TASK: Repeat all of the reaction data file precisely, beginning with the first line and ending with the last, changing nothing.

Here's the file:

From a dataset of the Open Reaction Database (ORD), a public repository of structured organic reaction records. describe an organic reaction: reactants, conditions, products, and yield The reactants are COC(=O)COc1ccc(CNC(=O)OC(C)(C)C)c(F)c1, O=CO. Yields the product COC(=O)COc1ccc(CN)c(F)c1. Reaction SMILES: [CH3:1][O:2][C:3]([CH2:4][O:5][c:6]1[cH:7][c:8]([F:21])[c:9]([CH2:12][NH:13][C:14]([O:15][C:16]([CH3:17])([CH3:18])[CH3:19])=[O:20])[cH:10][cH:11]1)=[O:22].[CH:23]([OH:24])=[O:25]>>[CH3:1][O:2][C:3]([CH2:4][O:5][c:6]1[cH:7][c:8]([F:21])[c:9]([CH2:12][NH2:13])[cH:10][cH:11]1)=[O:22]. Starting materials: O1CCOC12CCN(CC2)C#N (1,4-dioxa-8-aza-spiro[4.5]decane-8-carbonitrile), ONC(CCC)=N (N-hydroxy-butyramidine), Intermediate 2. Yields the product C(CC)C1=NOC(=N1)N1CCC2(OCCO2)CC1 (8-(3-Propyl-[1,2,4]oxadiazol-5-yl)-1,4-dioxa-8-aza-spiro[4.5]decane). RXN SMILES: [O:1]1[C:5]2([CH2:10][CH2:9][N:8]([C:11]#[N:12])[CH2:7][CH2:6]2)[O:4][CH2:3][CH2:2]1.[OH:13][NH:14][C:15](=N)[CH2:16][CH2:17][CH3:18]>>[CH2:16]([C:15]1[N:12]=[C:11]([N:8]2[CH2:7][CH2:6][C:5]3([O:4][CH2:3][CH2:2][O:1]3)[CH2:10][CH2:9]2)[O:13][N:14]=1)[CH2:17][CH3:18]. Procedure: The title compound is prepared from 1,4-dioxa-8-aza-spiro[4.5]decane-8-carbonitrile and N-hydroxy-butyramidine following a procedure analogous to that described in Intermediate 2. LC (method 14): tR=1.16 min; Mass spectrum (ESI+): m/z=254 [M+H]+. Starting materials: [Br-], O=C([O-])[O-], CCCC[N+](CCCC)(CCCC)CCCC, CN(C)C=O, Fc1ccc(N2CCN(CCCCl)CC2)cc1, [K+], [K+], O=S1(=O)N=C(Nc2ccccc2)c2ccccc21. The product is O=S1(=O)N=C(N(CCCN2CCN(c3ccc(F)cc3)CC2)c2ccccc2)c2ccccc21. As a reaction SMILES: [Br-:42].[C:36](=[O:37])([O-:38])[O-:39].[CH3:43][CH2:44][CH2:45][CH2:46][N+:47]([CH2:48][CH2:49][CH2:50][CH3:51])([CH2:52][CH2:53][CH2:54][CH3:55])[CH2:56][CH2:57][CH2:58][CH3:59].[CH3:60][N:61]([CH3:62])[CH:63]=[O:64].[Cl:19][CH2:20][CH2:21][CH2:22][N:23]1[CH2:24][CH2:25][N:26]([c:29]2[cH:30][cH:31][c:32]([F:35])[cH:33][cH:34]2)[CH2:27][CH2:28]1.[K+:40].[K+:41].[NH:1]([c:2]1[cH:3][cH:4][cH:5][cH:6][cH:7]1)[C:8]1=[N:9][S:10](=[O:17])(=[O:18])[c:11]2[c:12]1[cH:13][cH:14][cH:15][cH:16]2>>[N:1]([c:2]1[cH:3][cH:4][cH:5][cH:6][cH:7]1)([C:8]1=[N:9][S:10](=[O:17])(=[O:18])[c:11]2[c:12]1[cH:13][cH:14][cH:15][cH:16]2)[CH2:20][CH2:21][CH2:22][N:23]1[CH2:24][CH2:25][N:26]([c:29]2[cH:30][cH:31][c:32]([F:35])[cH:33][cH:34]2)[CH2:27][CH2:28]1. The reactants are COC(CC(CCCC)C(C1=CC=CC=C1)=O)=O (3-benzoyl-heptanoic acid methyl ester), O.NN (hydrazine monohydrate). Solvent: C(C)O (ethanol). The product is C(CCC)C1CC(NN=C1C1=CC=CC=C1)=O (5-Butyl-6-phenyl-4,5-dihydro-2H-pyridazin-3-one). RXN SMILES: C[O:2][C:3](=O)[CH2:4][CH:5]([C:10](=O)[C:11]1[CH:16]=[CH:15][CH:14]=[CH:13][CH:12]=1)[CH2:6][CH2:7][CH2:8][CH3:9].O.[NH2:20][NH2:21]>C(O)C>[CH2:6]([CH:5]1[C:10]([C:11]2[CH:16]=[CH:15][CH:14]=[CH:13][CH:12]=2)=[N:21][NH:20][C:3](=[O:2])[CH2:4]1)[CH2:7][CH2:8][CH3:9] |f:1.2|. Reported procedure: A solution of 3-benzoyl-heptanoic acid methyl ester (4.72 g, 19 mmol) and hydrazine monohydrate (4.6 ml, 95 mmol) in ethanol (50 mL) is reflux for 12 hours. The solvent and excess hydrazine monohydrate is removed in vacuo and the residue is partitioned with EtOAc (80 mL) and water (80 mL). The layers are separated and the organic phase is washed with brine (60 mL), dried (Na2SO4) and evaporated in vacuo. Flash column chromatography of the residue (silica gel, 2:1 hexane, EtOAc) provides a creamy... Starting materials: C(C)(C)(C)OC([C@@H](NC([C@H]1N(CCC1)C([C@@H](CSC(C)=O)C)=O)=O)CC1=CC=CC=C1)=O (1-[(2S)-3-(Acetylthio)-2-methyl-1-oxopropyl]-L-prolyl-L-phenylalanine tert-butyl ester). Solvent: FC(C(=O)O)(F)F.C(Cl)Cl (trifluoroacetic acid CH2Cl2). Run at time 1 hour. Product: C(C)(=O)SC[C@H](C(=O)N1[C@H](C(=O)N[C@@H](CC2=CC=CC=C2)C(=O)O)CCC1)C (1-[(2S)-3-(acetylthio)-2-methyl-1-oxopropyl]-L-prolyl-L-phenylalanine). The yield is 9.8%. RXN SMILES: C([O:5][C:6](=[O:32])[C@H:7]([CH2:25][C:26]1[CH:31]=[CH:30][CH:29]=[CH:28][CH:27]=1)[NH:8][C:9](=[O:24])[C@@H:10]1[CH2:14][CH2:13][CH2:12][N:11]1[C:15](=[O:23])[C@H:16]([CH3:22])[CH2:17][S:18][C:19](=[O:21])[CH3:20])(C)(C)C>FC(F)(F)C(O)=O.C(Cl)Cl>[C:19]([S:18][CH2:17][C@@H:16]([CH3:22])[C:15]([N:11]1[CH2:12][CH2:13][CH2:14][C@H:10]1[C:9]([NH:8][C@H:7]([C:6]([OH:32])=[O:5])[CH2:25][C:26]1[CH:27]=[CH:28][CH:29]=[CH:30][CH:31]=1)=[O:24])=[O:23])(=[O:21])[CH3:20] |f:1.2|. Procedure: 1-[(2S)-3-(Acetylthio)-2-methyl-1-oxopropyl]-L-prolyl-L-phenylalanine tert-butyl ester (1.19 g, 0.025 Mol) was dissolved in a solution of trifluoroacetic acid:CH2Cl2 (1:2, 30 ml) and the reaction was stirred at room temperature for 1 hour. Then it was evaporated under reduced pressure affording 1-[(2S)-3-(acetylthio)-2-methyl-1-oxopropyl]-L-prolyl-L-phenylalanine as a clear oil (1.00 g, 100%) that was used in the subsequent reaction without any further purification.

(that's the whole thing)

From a dataset of the Open Reaction Database (ORD), a public repository of structured organic reaction records. describe an organic reaction: reactants, conditions, products, and yield The reactants are COC(=O)COc1ccc(CNC(=O)OC(C)(C)C)c(F)c1, O=CO. Yields the product COC(=O)COc1ccc(CN)c(F)c1. Reaction SMILES: [CH3:1][O:2][C:3]([CH2:4][O:5][c:6]1[cH:7][c:8]([F:21])[c:9]([CH2:12][NH:13][C:14]([O:15][C:16]([CH3:17])([CH3:18])[CH3:19])=[O:20])[cH:10][cH:11]1)=[O:22].[CH:23]([OH:24])=[O:25]>>[CH3:1][O:2][C:3]([CH2:4][O:5][c:6]1[cH:7][c:8]([F:21])[c:9]([CH2:12][NH2:13])[cH:10][cH:11]1)=[O:22]. Starting materials: O1CCOC12CCN(CC2)C#N (1,4-dioxa-8-aza-spiro[4.5]decane-8-carbonitrile), ONC(CCC)=N (N-hydroxy-butyramidine), Intermediate 2. Yields the product C(CC)C1=NOC(=N1)N1CCC2(OCCO2)CC1 (8-(3-Propyl-[1,2,4]oxadiazol-5-yl)-1,4-dioxa-8-aza-spiro[4.5]decane). RXN SMILES: [O:1]1[C:5]2([CH2:10][CH2:9][N:8]([C:11]#[N:12])[CH2:7][CH2:6]2)[O:4][CH2:3][CH2:2]1.[OH:13][NH:14][C:15](=N)[CH2:16][CH2:17][CH3:18]>>[CH2:16]([C:15]1[N:12]=[C:11]([N:8]2[CH2:7][CH2:6][C:5]3([O:4][CH2:3][CH2:2][O:1]3)[CH2:10][CH2:9]2)[O:13][N:14]=1)[CH2:17][CH3:18]. Procedure: The title compound is prepared from 1,4-dioxa-8-aza-spiro[4.5]decane-8-carbonitrile and N-hydroxy-butyramidine following a procedure analogous to that described in Intermediate 2. LC (method 14): tR=1.16 min; Mass spectrum (ESI+): m/z=254 [M+H]+. Starting materials: [Br-], O=C([O-])[O-], CCCC[N+](CCCC)(CCCC)CCCC, CN(C)C=O, Fc1ccc(N2CCN(CCCCl)CC2)cc1, [K+], [K+], O=S1(=O)N=C(Nc2ccccc2)c2ccccc21. The product is O=S1(=O)N=C(N(CCCN2CCN(c3ccc(F)cc3)CC2)c2ccccc2)c2ccccc21. As a reaction SMILES: [Br-:42].[C:36](=[O:37])([O-:38])[O-:39].[CH3:43][CH2:44][CH2:45][CH2:46][N+:47]([CH2:48][CH2:49][CH2:50][CH3:51])([CH2:52][CH2:53][CH2:54][CH3:55])[CH2:56][CH2:57][CH2:58][CH3:59].[CH3:60][N:61]([CH3:62])[CH:63]=[O:64].[Cl:19][CH2:20][CH2:21][CH2:22][N:23]1[CH2:24][CH2:25][N:26]([c:29]2[cH:30][cH:31][c:32]([F:35])[cH:33][cH:34]2)[CH2:27][CH2:28]1.[K+:40].[K+:41].[NH:1]([c:2]1[cH:3][cH:4][cH:5][cH:6][cH:7]1)[C:8]1=[N:9][S:10](=[O:17])(=[O:18])[c:11]2[c:12]1[cH:13][cH:14][cH:15][cH:16]2>>[N:1]([c:2]1[cH:3][cH:4][cH:5][cH:6][cH:7]1)([C:8]1=[N:9][S:10](=[O:17])(=[O:18])[c:11]2[c:12]1[cH:13][cH:14][cH:15][cH:16]2)[CH2:20][CH2:21][CH2:22][N:23]1[CH2:24][CH2:25][N:26]([c:29]2[cH:30][cH:31][c:32]([F:35])[cH:33][cH:34]2)[CH2:27][CH2:28]1. The reactants are COC(CC(CCCC)C(C1=CC=CC=C1)=O)=O (3-benzoyl-heptanoic acid methyl ester), O.NN (hydrazine monohydrate). Solvent: C(C)O (ethanol). The product is C(CCC)C1CC(NN=C1C1=CC=CC=C1)=O (5-Butyl-6-phenyl-4,5-dihydro-2H-pyridazin-3-one). RXN SMILES: C[O:2][C:3](=O)[CH2:4][CH:5]([C:10](=O)[C:11]1[CH:16]=[CH:15][CH:14]=[CH:13][CH:12]=1)[CH2:6][CH2:7][CH2:8][CH3:9].O.[NH2:20][NH2:21]>C(O)C>[CH2:6]([CH:5]1[C:10]([C:11]2[CH:16]=[CH:15][CH:14]=[CH:13][CH:12]=2)=[N:21][NH:20][C:3](=[O:2])[CH2:4]1)[CH2:7][CH2:8][CH3:9] |f:1.2|. Reported procedure: A solution of 3-benzoyl-heptanoic acid methyl ester (4.72 g, 19 mmol) and hydrazine monohydrate (4.6 ml, 95 mmol) in ethanol (50 mL) is reflux for 12 hours. The solvent and excess hydrazine monohydrate is removed in vacuo and the residue is partitioned with EtOAc (80 mL) and water (80 mL). The layers are separated and the organic phase is washed with brine (60 mL), dried (Na2SO4) and evaporated in vacuo. Flash column chromatography of the residue (silica gel, 2:1 hexane, EtOAc) provides a creamy... Starting materials: C(C)(C)(C)OC([C@@H](NC([C@H]1N(CCC1)C([C@@H](CSC(C)=O)C)=O)=O)CC1=CC=CC=C1)=O (1-[(2S)-3-(Acetylthio)-2-methyl-1-oxopropyl]-L-prolyl-L-phenylalanine tert-butyl ester). Solvent: FC(C(=O)O)(F)F.C(Cl)Cl (trifluoroacetic acid CH2Cl2). Run at time 1 hour. Product: C(C)(=O)SC[C@H](C(=O)N1[C@H](C(=O)N[C@@H](CC2=CC=CC=C2)C(=O)O)CCC1)C (1-[(2S)-3-(acetylthio)-2-methyl-1-oxopropyl]-L-prolyl-L-phenylalanine). The yield is 9.8%. RXN SMILES: C([O:5][C:6](=[O:32])[C@H:7]([CH2:25][C:26]1[CH:31]=[CH:30][CH:29]=[CH:28][CH:27]=1)[NH:8][C:9](=[O:24])[C@@H:10]1[CH2:14][CH2:13][CH2:12][N:11]1[C:15](=[O:23])[C@H:16]([CH3:22])[CH2:17][S:18][C:19](=[O:21])[CH3:20])(C)(C)C>FC(F)(F)C(O)=O.C(Cl)Cl>[C:19]([S:18][CH2:17][C@@H:16]([CH3:22])[C:15]([N:11]1[CH2:12][CH2:13][CH2:14][C@H:10]1[C:9]([NH:8][C@H:7]([C:6]([OH:32])=[O:5])[CH2:25][C:26]1[CH:27]=[CH:28][CH:29]=[CH:30][CH:31]=1)=[O:24])=[O:23])(=[O:21])[CH3:20] |f:1.2|. Procedure: 1-[(2S)-3-(Acetylthio)-2-methyl-1-oxopropyl]-L-prolyl-L-phenylalanine tert-butyl ester (1.19 g, 0.025 Mol) was dissolved in a solution of trifluoroacetic acid:CH2Cl2 (1:2, 30 ml) and the reaction was stirred at room temperature for 1 hour. Then it was evaporated under reduced pressure affording 1-[(2S)-3-(acetylthio)-2-methyl-1-oxopropyl]-L-prolyl-L-phenylalanine as a clear oil (1.00 g, 100%) that was used in the subsequent reaction without any further purification.